--Interview with Deborah Kalb

Nov. 22

ON THIS DAY IN HISTORY
Nov. 22, 1819: George Eliot born.

Tuesday, November 21, 2017

Q&A with Miranda Paul


Miranda Paul is the author of the new children's picture book Are We Pears Yet?. Her other books include One Plastic Bag and Water Is Water. She lives in Green Bay, Wisconsin.

Q: How did you come up with the idea for Are We Pears Yet?, and did you need to do any research to write this book?

A: I wrote Are We Pears Yet? several years ago. My husband and I were prepping our children for an upcoming 2,000-mile road trip. One day, while waiting to pick up my daughter, my son kept expressing his impatience. Why did we have to wait SO VERY LONG for her to come out? (We were only in the car for 10-15 minutes, by the way). I worried we’d never make it through a 15-day trip.

So I injected humor into the situation. I said, “Are we there yet?” wouldn’t be allowed on our trip. Then I began brainstorming acceptable alternatives. “Are we bears yet? Are we chairs yet? Are we pears yet?” I suggested. He giggled.

I realized there might be a book idea in that last one, and began making up a story on the drive home. Once I’d written the book and revised it, I’m happy to say my agent and editor loved it immediately.

My editor Neal Porter even wrote, “Soooo....Having just told an author that among the inanimate objects that should never talk are fruits and vegetable, I'm ready to break my rule.” It’s fun to break rules.

Although that all sounds so rosy, I did do a fair amount of research (thanks for asking!). I had to learn how long it would take a pear seed to grow into a tree, for starters. Since most pears these days are grafted, I included that in the author’s note along with facts about pears in the back matter.

Since illustrations proved a special challenge for this kind of book, the text did change from the original submission. I have a newfound appreciation for pears of all kinds now!

Q: Who do you see as the perfect audience for this book, and what do you hope kids take away from the story?

A: The “pear”fect audience? Kids who love theatre or acting, or humorous picture books. It’s also useful for teachers in grades K-3 who teach about plant growth and life cycles.

In addition to the science connections, there are the underlying themes of patience and tolerance. The two pear seeds are not alike, but must learn to get along and they eventually become a pair of friends. I like my books to be well-rounded. (Ha! “Pair” of friends! Well-rounded!)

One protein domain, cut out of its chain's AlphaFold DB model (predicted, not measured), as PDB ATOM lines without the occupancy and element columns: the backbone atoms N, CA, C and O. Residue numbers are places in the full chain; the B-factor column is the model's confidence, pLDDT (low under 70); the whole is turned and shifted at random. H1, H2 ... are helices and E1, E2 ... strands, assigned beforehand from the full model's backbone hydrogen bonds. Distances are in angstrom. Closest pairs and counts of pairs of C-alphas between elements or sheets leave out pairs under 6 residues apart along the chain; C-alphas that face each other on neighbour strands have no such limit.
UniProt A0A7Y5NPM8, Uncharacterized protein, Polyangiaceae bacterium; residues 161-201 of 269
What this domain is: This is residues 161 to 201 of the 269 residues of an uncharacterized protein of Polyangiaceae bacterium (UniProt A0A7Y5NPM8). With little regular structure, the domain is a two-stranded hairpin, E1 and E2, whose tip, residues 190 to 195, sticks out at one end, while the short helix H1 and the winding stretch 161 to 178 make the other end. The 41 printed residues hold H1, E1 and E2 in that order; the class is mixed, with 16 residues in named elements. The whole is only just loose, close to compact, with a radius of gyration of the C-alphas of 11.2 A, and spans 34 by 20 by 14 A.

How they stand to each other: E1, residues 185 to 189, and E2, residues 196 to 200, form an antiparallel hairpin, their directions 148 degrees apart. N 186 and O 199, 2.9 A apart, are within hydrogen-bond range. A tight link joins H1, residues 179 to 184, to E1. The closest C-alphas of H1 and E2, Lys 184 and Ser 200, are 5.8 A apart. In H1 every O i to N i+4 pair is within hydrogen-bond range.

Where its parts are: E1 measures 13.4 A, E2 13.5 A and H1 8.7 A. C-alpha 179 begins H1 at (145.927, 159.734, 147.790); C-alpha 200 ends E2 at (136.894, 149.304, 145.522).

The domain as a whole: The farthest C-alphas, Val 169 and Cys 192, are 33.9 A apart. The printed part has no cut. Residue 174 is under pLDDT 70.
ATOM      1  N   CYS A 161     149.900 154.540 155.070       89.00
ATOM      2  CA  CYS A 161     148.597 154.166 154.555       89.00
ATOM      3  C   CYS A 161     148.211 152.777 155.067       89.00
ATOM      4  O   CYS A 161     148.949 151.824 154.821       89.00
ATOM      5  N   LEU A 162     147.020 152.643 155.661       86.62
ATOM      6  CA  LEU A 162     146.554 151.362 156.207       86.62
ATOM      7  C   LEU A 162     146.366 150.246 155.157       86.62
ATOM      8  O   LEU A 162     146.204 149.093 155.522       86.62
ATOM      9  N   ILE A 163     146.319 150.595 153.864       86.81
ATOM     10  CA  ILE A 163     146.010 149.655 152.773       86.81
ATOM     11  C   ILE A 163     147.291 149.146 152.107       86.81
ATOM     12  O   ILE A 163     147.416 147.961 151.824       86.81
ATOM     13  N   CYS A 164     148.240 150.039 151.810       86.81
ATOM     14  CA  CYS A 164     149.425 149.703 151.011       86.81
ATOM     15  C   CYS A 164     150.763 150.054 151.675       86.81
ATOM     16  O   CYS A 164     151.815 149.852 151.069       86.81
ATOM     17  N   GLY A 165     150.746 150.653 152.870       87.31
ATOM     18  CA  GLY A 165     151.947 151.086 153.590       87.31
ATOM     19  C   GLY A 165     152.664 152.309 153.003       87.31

Q: What do you think Carin Berger's illustrations added to the book?

A: Carin Berger is incredible. An artist in the true sense of having a vision and executing it with style. This book wouldn’t be set on a literal stage without her vision and diligence. Imagine cutting out dozens of tiny little shoes and buttons, etc. All of the art in Are We Pears Yet? is three-dimensional and the shadow boxes were staged, lit, and photographed.

I know humorous books (especially with an educational tie-in) aren’t always looked at for awards, but I hope that people will look at the art and realize what a production it is. What an extraordinary model for children to study!

Q: What are you working on now?

A: My husband, Baptiste Paul, and I recently completed a book that includes 14 extraordinary stories of children around the world who have a very interesting journey to get to school. It's called Adventures to School, and it's scheduled to come out May 1, 2018. 

I just saw final art from Paige Kaiser for a book called Mia Moves Out. It’s about a girl who outgrows a shared room with her little brother. It will be published in Fall 2018 from Knopf Children’s at Penguin Random House. And it’s just adorable and sweet!

I’m also in final stages for two 2019 nonfiction books—one called I Am Farmer, co-written with Baptiste Paul and illustrated by Elizabeth Zunon (Lerner), and a book called Nine Months with Jason Chin (Neal Porter Books).

Now that I put it all out there, it seems like a lot of projects! But I wouldn’t have it any other way. I love making books for children, and it keeps me focused in a world full of unhealthy distraction.

Q: Anything else we should know?

A: Yes! First of all, thank you to anyone who reads or shares my books, or gives me feedback on how they are used in the classroom. I am grateful for all the support and encouragement as well as all forms of feedback.

I’d also like to let educators know that there are many resources for librarians, teachers, and homeschooling parents on my website. From science and social studies activities to new vocabulary quizlets, there are dozens of ways for students in PreK-grade 5 to interact with my books. Those resources are online at www.mirandapaul.com/for-teachers.

--Interview with Deborah Kalb. Here's a previous Q&A with Miranda Paul.